I have for you this week a novel of psychological suspense from an established author. This one has been out for a little while and it has been stalking my TBR pile for months. I don’t remember a lot of fanfare when this one came out, but a few blogs mentioned it and I saw it in a few of the trade reviews and I am so glad that I gave it a try. It gave me goosebumps, and I had to put it down at one point because I started hearing noises around the apartment (it was my cat, the scamp). Enjoy!
Title: The Marsh King’s Daughter
Author: Karen Dionne
Author Website: http://www.karen-dionne.com/
Publisher: G. P. Putnam’s Sons, New York
Release Date: June 13, 2017 (hardback) April 17, 2018 (paperback)
Genre: Psychological Suspense
Buy the Book: Amazon Barnes and Noble
The Marsh King’s Daughter will appeal to those of you who love stories that feel like they were ripped from the headlines. I can remember staying glued to the television when they found Jaycee Dugard, and this story fed that inner desire to know as much about these types of kidnappings as possible. Our narrator for this story is Helena Pelletier, and at first glance she seems like a reserved but otherwise normal wife and mother living in Michigan’s Upper Peninsula, but this is a woman who is keeping secrets from everyone. Helena is enjoying a day out with one of her daughters when she hears news that would be welcome to most people: her father is in town. The problem is that she receives this news via a radio alert because her father has just escaped from a maximum security prison where he is serving a life sentence for crimes committed against Helena and her mother.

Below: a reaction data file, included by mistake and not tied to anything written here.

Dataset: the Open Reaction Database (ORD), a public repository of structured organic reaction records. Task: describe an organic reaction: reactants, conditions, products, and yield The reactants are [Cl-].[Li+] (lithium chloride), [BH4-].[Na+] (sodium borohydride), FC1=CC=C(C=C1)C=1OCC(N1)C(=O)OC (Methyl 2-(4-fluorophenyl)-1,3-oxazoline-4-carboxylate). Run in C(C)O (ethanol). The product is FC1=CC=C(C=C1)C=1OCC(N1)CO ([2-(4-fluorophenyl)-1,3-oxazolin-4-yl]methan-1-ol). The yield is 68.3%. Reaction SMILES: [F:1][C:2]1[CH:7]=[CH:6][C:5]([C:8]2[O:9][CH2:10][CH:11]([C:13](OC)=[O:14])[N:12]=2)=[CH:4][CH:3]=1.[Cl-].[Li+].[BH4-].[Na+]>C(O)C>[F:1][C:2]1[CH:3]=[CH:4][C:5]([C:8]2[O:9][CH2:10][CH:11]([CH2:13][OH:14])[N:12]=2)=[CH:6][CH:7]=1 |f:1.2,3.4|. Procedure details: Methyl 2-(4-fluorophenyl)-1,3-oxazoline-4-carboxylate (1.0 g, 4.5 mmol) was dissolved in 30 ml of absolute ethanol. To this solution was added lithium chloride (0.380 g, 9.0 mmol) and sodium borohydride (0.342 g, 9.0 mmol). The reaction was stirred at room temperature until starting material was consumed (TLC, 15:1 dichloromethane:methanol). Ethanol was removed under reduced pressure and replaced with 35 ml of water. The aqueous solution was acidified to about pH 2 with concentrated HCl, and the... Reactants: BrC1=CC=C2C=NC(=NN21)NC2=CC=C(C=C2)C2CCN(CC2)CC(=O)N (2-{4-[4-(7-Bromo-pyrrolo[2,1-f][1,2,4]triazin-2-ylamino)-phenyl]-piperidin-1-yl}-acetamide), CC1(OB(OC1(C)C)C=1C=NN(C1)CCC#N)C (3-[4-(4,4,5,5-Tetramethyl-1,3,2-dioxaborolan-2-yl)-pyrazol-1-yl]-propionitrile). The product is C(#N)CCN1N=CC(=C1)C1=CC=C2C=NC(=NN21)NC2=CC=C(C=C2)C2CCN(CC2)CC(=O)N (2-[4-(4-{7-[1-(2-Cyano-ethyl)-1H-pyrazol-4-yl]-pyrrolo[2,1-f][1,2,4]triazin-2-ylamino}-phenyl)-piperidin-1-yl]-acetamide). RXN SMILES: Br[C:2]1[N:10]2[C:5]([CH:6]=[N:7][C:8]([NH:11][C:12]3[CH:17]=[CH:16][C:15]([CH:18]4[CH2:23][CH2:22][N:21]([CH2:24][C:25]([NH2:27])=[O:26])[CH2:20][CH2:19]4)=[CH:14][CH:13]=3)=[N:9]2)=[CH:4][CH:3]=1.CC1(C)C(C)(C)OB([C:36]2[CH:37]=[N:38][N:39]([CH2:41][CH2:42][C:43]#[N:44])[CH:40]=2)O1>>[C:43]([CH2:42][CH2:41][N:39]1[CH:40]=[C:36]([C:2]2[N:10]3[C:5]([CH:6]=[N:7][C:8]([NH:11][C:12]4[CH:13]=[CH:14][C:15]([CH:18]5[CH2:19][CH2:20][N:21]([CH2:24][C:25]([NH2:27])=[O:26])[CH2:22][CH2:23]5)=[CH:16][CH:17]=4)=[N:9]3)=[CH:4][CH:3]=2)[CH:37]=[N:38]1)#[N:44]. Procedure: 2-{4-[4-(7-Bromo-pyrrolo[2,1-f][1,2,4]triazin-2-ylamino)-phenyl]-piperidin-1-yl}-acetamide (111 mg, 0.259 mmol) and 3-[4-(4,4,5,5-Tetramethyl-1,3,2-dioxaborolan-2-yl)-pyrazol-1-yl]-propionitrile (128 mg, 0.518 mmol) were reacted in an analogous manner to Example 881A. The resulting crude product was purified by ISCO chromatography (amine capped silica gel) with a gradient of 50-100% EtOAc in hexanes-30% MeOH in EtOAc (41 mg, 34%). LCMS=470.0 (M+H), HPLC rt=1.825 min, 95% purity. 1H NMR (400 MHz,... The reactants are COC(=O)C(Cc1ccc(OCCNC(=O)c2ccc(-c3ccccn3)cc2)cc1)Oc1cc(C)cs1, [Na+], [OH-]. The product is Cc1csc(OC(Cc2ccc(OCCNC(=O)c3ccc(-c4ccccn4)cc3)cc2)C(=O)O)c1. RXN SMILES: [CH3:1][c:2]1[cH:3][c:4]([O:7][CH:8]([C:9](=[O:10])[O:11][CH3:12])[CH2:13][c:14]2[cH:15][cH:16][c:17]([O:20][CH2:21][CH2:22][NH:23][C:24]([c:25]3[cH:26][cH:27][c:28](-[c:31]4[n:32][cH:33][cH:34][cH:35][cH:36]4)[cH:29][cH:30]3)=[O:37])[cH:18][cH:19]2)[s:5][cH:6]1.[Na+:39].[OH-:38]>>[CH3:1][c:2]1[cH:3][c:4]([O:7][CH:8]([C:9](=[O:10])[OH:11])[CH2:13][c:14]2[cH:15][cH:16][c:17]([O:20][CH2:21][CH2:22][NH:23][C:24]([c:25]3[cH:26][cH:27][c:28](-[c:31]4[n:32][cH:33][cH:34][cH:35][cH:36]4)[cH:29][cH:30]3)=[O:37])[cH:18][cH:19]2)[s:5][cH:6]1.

The authorities are desperate to find her father, but so is Helena, so she can send him back to prison herself. As she hunts him through the swamps of the Upper Peninsula she will confront her conflicted past relationship with the man that most of the world views as a monster. Think of this story as Emma Donoghue’s Room with an adult narrator and several adventure sequences.
Helena is a gripping character and the ways she attempts to rectify her former life with her current one will keep you engaged throughout the story. There is a fair amount of space spent describing the natural characteristics of the swampland that could read a little dry if it’s not your thing, but it definitely helps the reader get into the proper desolate mindset.
This is a solid story with a plot that could be off-putting to some and absolutely gripping to others. You may think you have it all figured out, but Dionne throws in the perfect number of plot twists all the way to the end and Helena is a far more complex character than it at first appears.
No disclaimer: I got this one from my local library and you should too!
3 glasses of lemonade= a book that you could recommend to coworkers and friends you don’t know very well.